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Population & patches


In the weeks and months after Incarna was released, there was a great amount of debate about what effect the expansion had had or would have on the population and subscription numbers (the latter being a bit more difficult, but as the QENs and previous populations numbers had shown, online averages and subscriber numbers correlate quite nicely). The only useful source for this kind of information was (and still is) Chribba's population stats site EVE Offline, where he continuously collects data about the EVE servers through the EVE API. The problem is that, while very comprehensive, the data on EVE Offline is rather noisy largely because it is so comprehensive.

In an attempt to fix this, I started to collect the data Chribba published and re-render it in a more cleaned up format. At first, it was done in order to get a bit more readable data to back up (or refute) the many claims made at the time, but over time, I became interested in the more general patterns of what happens to the population around patches and across seasons.

Chribba's data goes back to early 2006 (Red Moon Rising) and is quite neatly contained in the XML used to drive the graphs on his site. To extract this data, I quite crudely copy-pasted that XML and washed it through an even cruder brute-force XSLT stylesheet to get a CSV that could be manipulated in any spreadsheet of the user's liking. For my part, I then chose to filter this data to only show Sundays, since they are consistently the days when most people play (as we will see later). This choice not made to inflate the numbers, but to have a consistent point of comparison and reduce the noise of the data that occurs when different days of the week consistently have drastically different averages.

Enough talk, graphs!

The first two graphs shows the daily population averages from RMR and onwards. The following larger expansions and patches have been marked in the graphs:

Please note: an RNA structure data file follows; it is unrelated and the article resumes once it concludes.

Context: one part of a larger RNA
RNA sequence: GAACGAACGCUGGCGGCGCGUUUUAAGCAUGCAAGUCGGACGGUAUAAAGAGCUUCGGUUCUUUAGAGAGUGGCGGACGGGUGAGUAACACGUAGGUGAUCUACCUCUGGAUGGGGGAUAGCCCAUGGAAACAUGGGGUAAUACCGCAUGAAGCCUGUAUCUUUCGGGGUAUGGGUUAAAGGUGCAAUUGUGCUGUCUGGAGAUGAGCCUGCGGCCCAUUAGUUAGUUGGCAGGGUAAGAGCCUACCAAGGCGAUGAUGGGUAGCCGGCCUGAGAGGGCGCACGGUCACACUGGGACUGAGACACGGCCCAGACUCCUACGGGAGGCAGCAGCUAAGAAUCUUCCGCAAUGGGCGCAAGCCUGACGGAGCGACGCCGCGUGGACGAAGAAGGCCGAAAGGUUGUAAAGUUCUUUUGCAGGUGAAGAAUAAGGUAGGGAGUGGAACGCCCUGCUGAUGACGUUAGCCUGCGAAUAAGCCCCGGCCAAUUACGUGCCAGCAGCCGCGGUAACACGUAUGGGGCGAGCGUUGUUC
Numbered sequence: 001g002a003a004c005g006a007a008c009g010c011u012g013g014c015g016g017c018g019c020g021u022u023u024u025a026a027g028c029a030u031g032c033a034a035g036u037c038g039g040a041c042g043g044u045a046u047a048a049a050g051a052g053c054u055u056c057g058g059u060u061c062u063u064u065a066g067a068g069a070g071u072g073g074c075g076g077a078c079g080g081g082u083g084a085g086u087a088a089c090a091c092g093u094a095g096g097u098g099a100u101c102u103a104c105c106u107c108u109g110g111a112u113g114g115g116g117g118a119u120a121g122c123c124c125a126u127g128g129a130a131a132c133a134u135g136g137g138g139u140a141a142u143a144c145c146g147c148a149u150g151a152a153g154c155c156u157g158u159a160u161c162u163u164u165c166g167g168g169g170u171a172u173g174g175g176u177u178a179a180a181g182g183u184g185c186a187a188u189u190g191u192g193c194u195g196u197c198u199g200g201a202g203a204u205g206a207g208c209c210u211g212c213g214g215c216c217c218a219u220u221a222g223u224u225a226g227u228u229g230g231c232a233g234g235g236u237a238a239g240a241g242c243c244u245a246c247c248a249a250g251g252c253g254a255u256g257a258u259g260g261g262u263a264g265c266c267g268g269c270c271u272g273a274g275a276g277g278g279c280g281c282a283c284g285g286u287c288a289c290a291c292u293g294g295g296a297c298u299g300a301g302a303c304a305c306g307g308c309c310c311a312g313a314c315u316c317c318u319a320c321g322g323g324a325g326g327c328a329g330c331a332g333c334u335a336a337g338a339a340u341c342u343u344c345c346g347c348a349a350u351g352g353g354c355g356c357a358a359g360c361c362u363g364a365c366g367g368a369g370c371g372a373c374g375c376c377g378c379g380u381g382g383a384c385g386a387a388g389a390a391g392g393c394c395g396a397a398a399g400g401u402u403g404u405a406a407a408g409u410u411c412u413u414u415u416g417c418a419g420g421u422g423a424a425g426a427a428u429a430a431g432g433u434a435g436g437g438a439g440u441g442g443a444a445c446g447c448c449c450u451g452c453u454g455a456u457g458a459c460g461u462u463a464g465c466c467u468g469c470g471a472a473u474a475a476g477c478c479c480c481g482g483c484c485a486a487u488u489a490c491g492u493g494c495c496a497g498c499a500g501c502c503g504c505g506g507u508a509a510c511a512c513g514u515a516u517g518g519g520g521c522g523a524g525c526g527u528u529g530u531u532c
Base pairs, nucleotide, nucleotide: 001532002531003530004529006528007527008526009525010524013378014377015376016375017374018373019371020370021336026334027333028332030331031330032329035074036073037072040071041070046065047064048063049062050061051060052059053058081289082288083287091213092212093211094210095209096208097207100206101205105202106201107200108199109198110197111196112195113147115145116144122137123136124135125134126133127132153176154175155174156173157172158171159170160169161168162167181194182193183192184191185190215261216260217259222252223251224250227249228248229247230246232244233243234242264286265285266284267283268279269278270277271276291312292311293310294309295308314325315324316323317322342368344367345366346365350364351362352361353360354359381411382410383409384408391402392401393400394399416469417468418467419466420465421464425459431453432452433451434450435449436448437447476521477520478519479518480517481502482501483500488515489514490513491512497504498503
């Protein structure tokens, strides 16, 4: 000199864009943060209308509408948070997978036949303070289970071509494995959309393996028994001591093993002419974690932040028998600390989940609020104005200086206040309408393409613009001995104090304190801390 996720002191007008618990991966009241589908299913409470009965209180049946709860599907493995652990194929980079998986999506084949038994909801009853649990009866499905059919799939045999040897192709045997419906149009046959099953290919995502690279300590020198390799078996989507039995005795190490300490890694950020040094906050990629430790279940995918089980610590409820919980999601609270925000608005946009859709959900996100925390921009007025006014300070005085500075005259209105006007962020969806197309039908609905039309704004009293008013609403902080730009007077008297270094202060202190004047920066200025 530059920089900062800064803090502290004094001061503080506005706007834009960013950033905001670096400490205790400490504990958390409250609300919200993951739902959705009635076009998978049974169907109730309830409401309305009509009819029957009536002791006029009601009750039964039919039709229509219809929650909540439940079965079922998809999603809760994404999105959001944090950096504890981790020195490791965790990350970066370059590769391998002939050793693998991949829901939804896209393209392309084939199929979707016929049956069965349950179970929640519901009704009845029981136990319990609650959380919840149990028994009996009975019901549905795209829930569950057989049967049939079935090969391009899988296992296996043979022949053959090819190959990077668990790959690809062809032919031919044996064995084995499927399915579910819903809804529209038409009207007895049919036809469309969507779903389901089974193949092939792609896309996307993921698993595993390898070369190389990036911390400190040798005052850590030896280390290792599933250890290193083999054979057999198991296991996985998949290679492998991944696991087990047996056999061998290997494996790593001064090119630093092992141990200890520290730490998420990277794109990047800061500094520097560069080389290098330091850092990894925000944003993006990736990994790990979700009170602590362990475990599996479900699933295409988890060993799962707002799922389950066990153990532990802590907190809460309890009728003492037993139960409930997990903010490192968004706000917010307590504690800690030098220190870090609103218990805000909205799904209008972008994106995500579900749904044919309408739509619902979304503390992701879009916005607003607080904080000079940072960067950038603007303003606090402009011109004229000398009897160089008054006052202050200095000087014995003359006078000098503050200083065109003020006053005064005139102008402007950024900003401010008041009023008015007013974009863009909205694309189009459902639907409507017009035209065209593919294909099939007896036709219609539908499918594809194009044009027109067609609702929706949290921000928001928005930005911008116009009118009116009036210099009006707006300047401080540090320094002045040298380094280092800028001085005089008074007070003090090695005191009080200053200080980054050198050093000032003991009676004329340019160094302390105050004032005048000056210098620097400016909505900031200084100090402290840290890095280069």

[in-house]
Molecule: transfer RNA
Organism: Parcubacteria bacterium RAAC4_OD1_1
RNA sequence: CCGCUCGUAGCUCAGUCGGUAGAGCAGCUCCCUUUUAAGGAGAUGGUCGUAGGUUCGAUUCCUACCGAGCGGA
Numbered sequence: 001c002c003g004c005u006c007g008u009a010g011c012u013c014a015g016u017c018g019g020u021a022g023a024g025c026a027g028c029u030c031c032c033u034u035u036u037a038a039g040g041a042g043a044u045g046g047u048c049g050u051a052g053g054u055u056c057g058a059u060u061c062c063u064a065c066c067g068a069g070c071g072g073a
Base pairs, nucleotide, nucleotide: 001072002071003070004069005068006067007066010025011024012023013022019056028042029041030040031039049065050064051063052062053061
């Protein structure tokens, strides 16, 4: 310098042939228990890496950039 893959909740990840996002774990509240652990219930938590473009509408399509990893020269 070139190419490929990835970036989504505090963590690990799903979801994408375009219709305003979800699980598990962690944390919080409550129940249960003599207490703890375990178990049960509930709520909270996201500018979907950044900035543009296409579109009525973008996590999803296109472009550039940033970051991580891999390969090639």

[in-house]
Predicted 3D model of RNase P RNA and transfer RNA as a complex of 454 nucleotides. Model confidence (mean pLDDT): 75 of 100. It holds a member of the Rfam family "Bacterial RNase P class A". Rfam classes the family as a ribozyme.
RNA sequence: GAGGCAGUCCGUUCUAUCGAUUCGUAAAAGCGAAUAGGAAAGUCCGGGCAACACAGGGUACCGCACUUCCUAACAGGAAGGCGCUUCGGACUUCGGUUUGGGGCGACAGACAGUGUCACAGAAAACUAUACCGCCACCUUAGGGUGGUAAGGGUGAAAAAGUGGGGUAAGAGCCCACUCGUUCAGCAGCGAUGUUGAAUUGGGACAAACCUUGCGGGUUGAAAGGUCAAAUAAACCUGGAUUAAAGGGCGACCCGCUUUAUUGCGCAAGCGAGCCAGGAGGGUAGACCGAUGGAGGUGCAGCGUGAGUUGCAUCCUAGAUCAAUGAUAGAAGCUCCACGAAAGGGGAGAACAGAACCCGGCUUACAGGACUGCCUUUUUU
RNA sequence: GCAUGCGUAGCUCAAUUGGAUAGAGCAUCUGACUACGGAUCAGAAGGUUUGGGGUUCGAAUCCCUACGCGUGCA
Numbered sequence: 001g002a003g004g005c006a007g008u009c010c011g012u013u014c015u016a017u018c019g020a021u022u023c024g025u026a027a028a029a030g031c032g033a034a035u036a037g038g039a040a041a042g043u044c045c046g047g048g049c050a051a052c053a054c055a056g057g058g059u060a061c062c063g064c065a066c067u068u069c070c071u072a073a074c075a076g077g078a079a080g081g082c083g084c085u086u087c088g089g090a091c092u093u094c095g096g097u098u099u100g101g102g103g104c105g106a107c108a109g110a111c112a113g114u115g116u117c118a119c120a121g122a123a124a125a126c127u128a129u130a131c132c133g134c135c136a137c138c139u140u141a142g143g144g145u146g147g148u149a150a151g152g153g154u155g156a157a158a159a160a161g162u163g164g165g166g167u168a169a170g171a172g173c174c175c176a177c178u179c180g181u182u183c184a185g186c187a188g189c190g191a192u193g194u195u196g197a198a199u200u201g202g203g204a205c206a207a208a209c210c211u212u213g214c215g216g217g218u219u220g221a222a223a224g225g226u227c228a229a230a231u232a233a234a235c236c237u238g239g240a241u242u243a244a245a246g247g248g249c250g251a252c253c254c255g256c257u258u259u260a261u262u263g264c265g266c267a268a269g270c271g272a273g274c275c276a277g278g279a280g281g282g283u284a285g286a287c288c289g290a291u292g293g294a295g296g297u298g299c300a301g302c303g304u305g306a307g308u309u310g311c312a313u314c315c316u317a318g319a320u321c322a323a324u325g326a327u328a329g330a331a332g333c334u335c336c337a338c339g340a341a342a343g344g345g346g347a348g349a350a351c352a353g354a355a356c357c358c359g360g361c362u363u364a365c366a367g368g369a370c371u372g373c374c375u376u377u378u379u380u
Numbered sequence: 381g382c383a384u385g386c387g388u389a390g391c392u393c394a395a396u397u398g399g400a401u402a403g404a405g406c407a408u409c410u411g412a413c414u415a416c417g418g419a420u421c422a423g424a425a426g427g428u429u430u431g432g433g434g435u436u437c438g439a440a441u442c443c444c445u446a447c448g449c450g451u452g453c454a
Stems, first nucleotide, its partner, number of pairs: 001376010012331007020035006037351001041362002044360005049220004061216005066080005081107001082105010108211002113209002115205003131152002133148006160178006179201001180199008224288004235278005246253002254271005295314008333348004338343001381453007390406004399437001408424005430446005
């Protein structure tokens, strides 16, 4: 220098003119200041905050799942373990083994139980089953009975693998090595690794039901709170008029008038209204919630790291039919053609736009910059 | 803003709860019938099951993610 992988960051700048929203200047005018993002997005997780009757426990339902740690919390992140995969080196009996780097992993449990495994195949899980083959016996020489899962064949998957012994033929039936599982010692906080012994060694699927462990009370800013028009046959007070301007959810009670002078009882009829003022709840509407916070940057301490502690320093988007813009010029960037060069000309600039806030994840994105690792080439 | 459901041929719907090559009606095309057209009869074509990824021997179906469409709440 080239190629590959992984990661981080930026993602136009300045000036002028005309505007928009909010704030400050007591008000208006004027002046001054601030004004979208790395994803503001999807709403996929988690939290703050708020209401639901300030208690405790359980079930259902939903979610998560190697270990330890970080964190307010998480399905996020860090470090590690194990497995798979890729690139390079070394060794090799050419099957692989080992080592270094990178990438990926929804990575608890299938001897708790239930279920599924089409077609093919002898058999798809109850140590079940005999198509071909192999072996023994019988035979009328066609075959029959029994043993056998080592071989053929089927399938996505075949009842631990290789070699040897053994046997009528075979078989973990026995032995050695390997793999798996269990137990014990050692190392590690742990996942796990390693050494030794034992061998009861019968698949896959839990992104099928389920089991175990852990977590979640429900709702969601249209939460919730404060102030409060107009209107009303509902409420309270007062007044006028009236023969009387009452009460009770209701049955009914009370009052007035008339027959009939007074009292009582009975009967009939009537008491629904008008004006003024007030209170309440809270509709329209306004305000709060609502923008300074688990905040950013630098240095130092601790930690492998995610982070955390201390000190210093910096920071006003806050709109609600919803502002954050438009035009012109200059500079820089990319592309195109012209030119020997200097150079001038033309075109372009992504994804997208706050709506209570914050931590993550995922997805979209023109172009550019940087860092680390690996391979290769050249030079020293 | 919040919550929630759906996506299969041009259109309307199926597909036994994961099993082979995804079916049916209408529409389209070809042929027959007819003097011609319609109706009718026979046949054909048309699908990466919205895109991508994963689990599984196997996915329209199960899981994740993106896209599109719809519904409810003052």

The first graph simply shows the daily average of all the Sundays from the beginning of the data collection up until the most recent data point. The colouration of the main line also shows the season for the data, for anyone wondering how summers affect the populations (answer: in general. they go up, contrary to conventional wisdom). The graph also contains the rolling monthly, quarterly and half-yearly average (the w-average heading in the legend refers to a rolling weekly average that is hidden here because of the noise it generates). The second graph shows year-to-year changes in the Sunday averages: the average of one date compared to the average on the same date the year before. This graph highlights the continuous growth EVE experienced up until mid-2010 or so, after which it started to sag and then become rather erratic (especially once Incarna hit).

Both graphs have a couple of highlights of note. The first is the break in the graph that occurs in late spring 2009, when the API was acting up and didn't provide any (or only very occasional) data, which generated day averages of zero or only a few thousand people. In the year-to-year comparison, this also creates a second gap in 2010, because there is no useful data available for comparison with the numbers collected for that year's spring months. The second is the sharp decline that happened just after the API was fixed, in the summer of 2009. This was when the famous Unholy Rage campaign ran, resulting in several thousand bots being removed from the game. Since these bots were online 23/7, they added a significant number to the daily averages, which was lost as a direct result of the campaign.

Both of these graphs show quite clearly the decline that happened after Incursion 1.1 had been released and the hype was dying down, and what happened after the famously botched Incarna release: the numbers started to go down to a level that was comparable to two years earlier. When Incarna hit, instead of generating at least a peak of initial interest, the decline only increased further — the peak in population came before the patch and was a combination of pre-patch hype and Alliance Tournament 9 drawing a crowd, as the AT:s usually do. This was the point where I started to collect daily data…